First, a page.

Well done little bloggy baby.  We’ve made 200 posts together.  We’ve made new friends. We’ve made a difference, and if the difference is only for one person who felt less alone because of my words, then it is worth all the effort.  If you are thinking of beginning a blogging journey, I can’t recommend it highly enough.  Try Pip’s outstanding course.  Get amongst it, I promise you will surprise yourself.  Blogging is a gentle, collegial, congenial way to flex your writing again.  Why not?

And if you are a blogger already, please leave a link to your blog in the comments below.  I’d love people to find your blogs through my blog. It’s a bit like a neighbourhood block party.  Blog party!  Heh!  Leave a link and tell me how blogging got born for you.

Ciao!
Rach

No Harm

Four years ago, in a neurology outpatient’s waiting room, somewhere in the southern hemisphere…

I’m your eighth patient today, here in this clinic.  Before that, you were doing ward rounds with your students, you’ve barely had time for lunch.  I don’t know this for fact, but I know you’ve seen a lot of patients from the slump in your shoulders, the way you don’t look up when I am too slow to follow directly behind you into your space.  You finish reading something on your computer, maybe it’s my record. You push your keyboard away, sigh and swing your gaze towards me. It rests on me for a nano second.  Then it flits to somewhere over my left ear. Your brain is busy, I can see that. Who knows what thoughts are travelling through your mind?  Not me. But I try to guess, trying to read your body language; trying to find the right way to talk to you based on the incomplete information in front of me.  My first instinct is to apologise to you, for making your day busier.  I give myself an internal faceslap. Your time is valuable, it’s true.  Mine has no monetary value.  The numbers a neurologist like you can earn are a reflection of your worth. But that thought doesn’t seem to cheer you.  You rub your temples and say:
“Exactly why is it you are seeing me!? You POTS people don’t need a team of physicians, you know.  A cardiologist should suffice.”

I’ve been waiting a long time to see you.  Hoping that seeing you is going to make a difference.  I hear you have a brilliant mind, that you might be able to help me. Waiting for this appointment has kept me going.  I know that my medical history is long. I know that the things that have been going wrong for me don’t seem to add up.  I know that I bring my burden of hope and lay it at your feet.  And I see that you don’t want it.  I wish I could have brought you in a cup of tea.  Might you have smiled if I had?  Might you have seen who I am, beneath the data on your screen?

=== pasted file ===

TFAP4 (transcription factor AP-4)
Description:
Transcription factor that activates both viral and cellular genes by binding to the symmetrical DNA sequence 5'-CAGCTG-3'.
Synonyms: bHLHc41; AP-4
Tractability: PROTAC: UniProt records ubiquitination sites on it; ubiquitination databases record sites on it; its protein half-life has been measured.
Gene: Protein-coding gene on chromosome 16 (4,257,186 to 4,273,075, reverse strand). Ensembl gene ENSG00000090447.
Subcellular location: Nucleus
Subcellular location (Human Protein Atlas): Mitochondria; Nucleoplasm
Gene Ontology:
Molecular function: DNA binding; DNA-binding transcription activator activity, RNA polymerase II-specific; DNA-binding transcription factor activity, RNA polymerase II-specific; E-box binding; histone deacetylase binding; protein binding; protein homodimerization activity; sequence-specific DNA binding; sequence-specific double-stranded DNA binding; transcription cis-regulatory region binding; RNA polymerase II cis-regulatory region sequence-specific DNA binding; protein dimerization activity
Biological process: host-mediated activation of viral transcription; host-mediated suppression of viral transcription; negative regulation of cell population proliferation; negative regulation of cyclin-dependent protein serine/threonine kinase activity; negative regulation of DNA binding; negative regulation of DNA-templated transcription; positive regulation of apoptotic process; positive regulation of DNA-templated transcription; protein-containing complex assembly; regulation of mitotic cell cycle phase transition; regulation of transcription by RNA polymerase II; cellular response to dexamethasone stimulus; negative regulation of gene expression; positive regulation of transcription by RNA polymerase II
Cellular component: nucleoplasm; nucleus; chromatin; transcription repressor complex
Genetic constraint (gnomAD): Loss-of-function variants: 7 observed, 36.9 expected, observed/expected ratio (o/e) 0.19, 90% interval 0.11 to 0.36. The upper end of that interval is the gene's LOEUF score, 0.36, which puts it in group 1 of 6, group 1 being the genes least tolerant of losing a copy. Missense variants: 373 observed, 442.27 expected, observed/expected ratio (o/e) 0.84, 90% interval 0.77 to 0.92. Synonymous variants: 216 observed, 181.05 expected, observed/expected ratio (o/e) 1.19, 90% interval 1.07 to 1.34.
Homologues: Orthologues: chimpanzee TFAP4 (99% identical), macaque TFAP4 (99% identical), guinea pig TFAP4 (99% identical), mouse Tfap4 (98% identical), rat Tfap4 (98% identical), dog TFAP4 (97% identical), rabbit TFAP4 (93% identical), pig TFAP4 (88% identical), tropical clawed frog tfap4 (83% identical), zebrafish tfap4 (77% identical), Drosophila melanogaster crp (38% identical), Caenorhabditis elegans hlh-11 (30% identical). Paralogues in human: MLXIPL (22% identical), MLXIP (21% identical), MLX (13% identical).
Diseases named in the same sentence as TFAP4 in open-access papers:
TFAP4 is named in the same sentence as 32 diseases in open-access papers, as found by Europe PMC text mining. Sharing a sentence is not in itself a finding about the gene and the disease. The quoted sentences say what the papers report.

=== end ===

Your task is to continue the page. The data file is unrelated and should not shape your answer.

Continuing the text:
“I am sorry,” I say, my voice barely audible.  “I have a neurological condition and I am seeing you because you are a neurologist”.

If you are taken aback by my response, you don’t show it. Your head swivels back toward your screen. “Tell me more” you intone.  So I do.  I tell you my symptoms as succinctly as I can while you scan through my notes. “hmmmm” and “yes, I see” and “ah”. The nods as we cover each autonomic oddity. You do a neurological exam.  We sit down again. When you look at me, it is as if you are seeing a puzzle. You’re analysing the information you have gathered. You are searching for the placement and order of the pieces so you can see the whole. The pieces suddenly slot into place.  Satisfied, you rock back on your chair. Your next sentence is certain and clipped.

“You don’t have POTS”.

Do I suppose, at that moment, that a cardiologist might not suffice after all? I look at you, wondering what is coming next.  But I am not surprised.  I never really felt like POTS was the whole story, it just didn’t fully explain everything. So I wait for your view of things.

“You have Pandysautonomia.  Pan means ‘all’ and Dysautonomia, well you know what that means, a dysfunction of your autonomic nervous system.  It can’t be auto-immune, because your blood tests are normal*. It appears to be progressive. You’ll be happy to know that breathing is usually the last thing to be affected.  You’ll continue to decline, and then, eventually…”   You don’t say the next part.  You tell me to go an do the things with my family that I need to do while I am still able. Then, you clear your throat, raise your eyebrows and meet my eyes, properly. You push your chair backwards and explain that you have no need to see me again, you’ll send a letter to my General Physician.

You stand, and as I look up, you ask,
“-any questions?”